The terms "dressing table" and "vanity table" are often used interchangeably. What is agreed upon is that this piece of furniture is a place where a person, generally a female, applies her "toilette." A toilette is a French word for the processes of grooming, fixing one's hair, putting on make-up and getting dressed. It was the aristocratic and royal women, primarily, who utilized "dressing tables."
Furniture that we take for granted may have had royal origins and purposes, according to an article written by Anne Gilbert for the Chicago Sun-Times. Gilbert notes that the dressing table, or vanity table, is one such item. The dressing table came into fashion in the early 18th century, according to Gilbert, and it consisted of a small table that featured several drawers.
A vanity or dressing table is defined as a table that has secret panels or handle drawers, a round or oval padded stool for the lady to sit on, a vanity mirror and/or wing mirrors and various separate top modules.
The term "dressing table" was coined as early as the 17th century in reference to small tables that had two or three drawers. Cabinet makers would make the table so that the fittings could be concealed when the table was not in use. Some of the tables were quite elaborate and had folding tops and a basin drawer, where water was received from a cistern. There were drawers for razors, another drawer for combs, a separate compartment for toothbrushes and a place for powder boxes.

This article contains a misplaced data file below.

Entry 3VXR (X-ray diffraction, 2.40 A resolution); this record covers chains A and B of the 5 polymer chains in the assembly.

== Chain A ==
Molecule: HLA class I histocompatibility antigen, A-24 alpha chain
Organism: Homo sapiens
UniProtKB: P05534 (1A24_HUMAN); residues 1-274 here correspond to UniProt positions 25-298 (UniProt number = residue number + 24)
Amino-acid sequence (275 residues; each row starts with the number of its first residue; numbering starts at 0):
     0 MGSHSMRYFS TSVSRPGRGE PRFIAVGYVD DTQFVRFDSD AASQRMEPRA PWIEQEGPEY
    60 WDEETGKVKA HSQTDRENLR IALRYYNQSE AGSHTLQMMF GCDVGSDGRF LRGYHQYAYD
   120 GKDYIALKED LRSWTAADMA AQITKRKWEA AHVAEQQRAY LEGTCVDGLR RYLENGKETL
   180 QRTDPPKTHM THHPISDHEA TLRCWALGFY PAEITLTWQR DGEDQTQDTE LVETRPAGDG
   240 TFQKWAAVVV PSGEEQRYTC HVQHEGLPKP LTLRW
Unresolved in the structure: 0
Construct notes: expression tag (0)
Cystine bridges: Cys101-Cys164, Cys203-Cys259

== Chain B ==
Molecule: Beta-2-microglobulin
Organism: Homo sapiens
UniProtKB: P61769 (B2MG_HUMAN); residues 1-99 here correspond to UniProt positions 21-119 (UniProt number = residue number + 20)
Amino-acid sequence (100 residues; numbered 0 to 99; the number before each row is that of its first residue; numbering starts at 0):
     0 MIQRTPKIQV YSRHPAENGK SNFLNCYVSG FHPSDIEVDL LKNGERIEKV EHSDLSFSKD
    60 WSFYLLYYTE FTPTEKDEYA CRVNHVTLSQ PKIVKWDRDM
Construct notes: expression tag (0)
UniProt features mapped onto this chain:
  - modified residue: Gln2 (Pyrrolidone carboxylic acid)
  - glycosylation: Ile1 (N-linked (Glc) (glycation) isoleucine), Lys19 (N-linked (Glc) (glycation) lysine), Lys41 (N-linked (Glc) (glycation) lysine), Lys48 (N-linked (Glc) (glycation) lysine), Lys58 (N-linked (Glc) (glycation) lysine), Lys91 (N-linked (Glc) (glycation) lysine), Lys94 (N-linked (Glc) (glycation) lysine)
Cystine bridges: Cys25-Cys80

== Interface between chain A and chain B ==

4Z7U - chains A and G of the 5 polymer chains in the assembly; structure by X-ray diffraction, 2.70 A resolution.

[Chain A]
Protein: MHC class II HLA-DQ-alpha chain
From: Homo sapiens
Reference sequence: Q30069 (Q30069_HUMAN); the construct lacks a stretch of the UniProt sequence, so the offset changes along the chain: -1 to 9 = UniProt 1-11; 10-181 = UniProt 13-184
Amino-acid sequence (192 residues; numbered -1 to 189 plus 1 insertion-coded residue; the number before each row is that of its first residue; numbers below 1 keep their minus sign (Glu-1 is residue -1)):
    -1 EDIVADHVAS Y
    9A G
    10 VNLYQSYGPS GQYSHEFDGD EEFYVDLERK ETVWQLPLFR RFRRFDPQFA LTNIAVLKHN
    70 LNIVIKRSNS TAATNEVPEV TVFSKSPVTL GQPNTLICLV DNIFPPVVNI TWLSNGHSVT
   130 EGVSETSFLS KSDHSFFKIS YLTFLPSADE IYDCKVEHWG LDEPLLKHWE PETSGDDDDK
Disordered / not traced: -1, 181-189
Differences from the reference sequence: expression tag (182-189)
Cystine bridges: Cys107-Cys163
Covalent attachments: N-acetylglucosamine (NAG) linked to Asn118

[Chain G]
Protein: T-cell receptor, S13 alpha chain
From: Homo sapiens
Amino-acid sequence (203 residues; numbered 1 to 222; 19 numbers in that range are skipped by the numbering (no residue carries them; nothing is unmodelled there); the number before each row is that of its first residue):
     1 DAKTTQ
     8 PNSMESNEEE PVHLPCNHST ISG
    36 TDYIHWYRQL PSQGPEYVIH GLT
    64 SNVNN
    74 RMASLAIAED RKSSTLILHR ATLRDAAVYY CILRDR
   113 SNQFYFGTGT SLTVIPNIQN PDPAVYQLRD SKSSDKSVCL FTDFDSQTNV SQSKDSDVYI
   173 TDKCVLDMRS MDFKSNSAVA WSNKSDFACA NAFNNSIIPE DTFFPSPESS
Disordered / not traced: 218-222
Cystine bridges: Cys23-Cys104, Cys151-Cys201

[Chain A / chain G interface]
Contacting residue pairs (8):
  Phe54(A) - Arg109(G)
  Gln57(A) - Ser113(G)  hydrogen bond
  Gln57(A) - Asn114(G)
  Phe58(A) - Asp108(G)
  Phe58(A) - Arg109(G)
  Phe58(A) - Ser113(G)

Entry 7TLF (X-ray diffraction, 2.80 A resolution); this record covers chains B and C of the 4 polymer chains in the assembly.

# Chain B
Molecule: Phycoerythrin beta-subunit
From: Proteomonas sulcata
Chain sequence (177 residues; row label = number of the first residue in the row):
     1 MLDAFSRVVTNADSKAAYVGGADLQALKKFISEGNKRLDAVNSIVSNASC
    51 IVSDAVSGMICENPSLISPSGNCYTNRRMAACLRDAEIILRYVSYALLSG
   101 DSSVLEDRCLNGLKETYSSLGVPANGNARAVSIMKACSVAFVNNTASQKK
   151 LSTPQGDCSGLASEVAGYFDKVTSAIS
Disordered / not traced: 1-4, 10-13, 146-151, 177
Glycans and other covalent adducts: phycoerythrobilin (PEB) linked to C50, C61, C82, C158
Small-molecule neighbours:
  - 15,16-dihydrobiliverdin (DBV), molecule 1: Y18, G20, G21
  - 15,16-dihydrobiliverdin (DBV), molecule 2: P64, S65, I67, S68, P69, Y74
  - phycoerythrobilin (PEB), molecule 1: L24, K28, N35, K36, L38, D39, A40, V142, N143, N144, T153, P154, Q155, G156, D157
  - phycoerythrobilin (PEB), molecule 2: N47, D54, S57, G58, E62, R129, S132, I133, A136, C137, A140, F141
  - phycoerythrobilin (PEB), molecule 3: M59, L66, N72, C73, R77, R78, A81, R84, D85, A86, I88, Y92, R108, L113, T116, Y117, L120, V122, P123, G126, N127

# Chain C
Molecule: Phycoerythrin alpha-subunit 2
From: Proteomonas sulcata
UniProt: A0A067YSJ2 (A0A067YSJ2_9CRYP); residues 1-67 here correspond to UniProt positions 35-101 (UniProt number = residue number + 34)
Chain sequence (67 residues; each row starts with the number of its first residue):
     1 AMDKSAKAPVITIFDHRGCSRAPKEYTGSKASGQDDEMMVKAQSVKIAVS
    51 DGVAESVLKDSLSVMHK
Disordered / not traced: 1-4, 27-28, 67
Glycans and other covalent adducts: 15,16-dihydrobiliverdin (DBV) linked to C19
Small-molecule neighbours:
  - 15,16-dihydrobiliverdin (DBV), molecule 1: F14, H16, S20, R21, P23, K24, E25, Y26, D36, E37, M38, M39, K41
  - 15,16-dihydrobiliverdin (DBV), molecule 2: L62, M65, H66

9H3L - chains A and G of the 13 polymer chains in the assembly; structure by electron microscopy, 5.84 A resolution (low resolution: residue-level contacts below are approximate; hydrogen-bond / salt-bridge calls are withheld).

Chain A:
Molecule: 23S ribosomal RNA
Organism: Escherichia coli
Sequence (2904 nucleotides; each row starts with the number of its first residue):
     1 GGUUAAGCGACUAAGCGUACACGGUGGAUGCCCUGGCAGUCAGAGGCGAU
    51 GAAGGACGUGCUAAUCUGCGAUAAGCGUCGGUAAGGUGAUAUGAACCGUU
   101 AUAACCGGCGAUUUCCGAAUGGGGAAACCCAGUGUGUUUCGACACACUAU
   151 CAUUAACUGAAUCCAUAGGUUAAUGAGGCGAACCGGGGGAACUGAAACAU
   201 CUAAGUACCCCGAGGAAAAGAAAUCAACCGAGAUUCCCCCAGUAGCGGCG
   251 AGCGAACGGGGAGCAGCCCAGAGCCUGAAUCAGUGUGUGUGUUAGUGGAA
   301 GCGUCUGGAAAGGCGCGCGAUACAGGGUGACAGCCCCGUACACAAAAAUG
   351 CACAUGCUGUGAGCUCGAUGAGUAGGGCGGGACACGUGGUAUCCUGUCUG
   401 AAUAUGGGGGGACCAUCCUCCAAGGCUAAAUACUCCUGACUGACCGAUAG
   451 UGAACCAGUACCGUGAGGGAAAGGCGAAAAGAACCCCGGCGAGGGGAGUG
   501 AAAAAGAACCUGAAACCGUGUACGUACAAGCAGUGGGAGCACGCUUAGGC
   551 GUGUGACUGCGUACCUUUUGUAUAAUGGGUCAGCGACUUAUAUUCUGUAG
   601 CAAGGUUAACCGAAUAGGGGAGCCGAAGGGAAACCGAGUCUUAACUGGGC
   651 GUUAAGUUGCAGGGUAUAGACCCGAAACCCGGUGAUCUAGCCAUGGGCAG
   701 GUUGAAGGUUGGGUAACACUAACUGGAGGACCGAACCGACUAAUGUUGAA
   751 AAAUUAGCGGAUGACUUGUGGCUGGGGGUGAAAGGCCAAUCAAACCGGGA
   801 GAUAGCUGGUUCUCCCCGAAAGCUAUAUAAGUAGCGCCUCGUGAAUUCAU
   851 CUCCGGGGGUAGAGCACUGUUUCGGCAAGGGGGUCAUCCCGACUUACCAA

Dressing tables can be rectangular or kidney-shape and can be pine, oak, cherry, brass, nickel or other kinds of metals and unfinished or covered with fabric. Dressing tables generally have storage areas including shelves, drawers and an open counter space where you can place your bottles and jars. Once in a while, you will come across a dressing table that has a hinged top that opens up, providing out-of-the-way storage space. Dressing tables often come with a mirror attached to the top, and they come with a vanity seat.
A kneehole table is defined as a dressing table or writing table that features a recessed center to accommodate the knees of the sitter, according to Oldandsold.com. This design dates back to the early 18th century. The kneehole table later metamorphosed into the library table. Not all dressing tables have the kneehole design, but this style is preferable because it's accommodating and comfortable.
A skirted dressing table may well be the most feminine and beautiful of all designs. Some dressing tables come with swags. Any dressing table can be adorned with swags and skirts. Of course, adding a swap or skirt will interfere with access to the drawers, but sometimes we choose to sacrifice efficiency for aesthetics.
Sometimes, a dressing table has a tall dresser-drawer type configuration comprised of three or more rows of drawers. The individual using the dressing table does not sit down in front of it; he stands. There is often a mirror on top of this kind of dressing table and, of course, there is ample space on the counter top where wristwatches, billfolds, money clips and cuff links can be placed.
How to Choose
Dressing tables come in a variety of shapes and configurations. Many sites display a myriad of dressing tables that run the gamut from steel to bone--which in some societies is considered a status and class signifier. Depending on how much you want to shell out for your dressing table, you can select from handcrafted and hand-carved dressing tables. Some feature oval mirrors, whereas other have rectangular mirrors.
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